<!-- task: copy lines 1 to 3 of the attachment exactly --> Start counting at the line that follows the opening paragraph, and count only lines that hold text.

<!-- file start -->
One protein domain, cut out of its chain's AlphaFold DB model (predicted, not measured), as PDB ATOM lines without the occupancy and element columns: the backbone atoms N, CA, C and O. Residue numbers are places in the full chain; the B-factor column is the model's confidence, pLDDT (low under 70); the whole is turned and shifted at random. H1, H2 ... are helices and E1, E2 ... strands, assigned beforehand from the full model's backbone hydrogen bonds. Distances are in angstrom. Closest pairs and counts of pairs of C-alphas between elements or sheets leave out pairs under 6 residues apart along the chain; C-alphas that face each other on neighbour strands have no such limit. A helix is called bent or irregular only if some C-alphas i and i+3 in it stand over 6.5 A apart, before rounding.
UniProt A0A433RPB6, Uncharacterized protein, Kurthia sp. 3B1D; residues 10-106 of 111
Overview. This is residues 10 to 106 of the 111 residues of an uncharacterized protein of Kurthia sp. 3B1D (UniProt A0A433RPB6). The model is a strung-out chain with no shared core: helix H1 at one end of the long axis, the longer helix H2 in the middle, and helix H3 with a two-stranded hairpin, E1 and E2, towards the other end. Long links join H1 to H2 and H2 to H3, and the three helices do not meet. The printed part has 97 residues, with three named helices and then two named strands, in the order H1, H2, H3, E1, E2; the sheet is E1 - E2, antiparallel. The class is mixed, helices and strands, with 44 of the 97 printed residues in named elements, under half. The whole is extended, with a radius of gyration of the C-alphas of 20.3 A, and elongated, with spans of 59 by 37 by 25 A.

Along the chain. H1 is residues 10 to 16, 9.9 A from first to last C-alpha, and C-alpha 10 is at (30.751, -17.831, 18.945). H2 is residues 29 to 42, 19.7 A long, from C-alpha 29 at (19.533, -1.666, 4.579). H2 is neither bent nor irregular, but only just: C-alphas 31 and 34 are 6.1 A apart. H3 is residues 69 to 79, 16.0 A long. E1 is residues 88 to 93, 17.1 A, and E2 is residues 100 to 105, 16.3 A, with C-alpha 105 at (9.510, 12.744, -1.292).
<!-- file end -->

UniProt A0A433RPB6, Uncharacterized protein, Kurthia sp. 3B1D; residues 10-106 of 111
Overview. This is residues 10 to 106 of the 111 residues of an uncharacterized protein of Kurthia sp. 3B1D (UniProt A0A433RPB6). The model is a strung-out chain with no shared core: helix H1 at one end of the long axis, the longer helix H2 in the middle, and helix H3 with a two-stranded hairpin, E1 and E2, towards the other end. Long links join H1 to H2 and H2 to H3, and the three helices do not meet. The printed part has 97 residues, with three named helices and then two named strands, in the order H1, H2, H3, E1, E2; the sheet is E1 - E2, antiparallel. The class is mixed, helices and strands, with 44 of the 97 printed residues in named elements, under half. The whole is extended, with a radius of gyration of the C-alphas of 20.3 A, and elongated, with spans of 59 by 37 by 25 A.

Along the chain. H1 is residues 10 to 16, 9.9 A from first to last C-alpha, and C-alpha 10 is at (30.751, -17.831, 18.945). H2 is residues 29 to 42, 19.7 A long, from C-alpha 29 at (19.533, -1.666, 4.579). H2 is neither bent nor irregular, but only just: C-alphas 31 and 34 are 6.1 A apart. H3 is residues 69 to 79, 16.0 A long. E1 is residues 88 to 93, 17.1 A, and E2 is residues 100 to 105, 16.3 A, with C-alpha 105 at (9.510, 12.744, -1.292).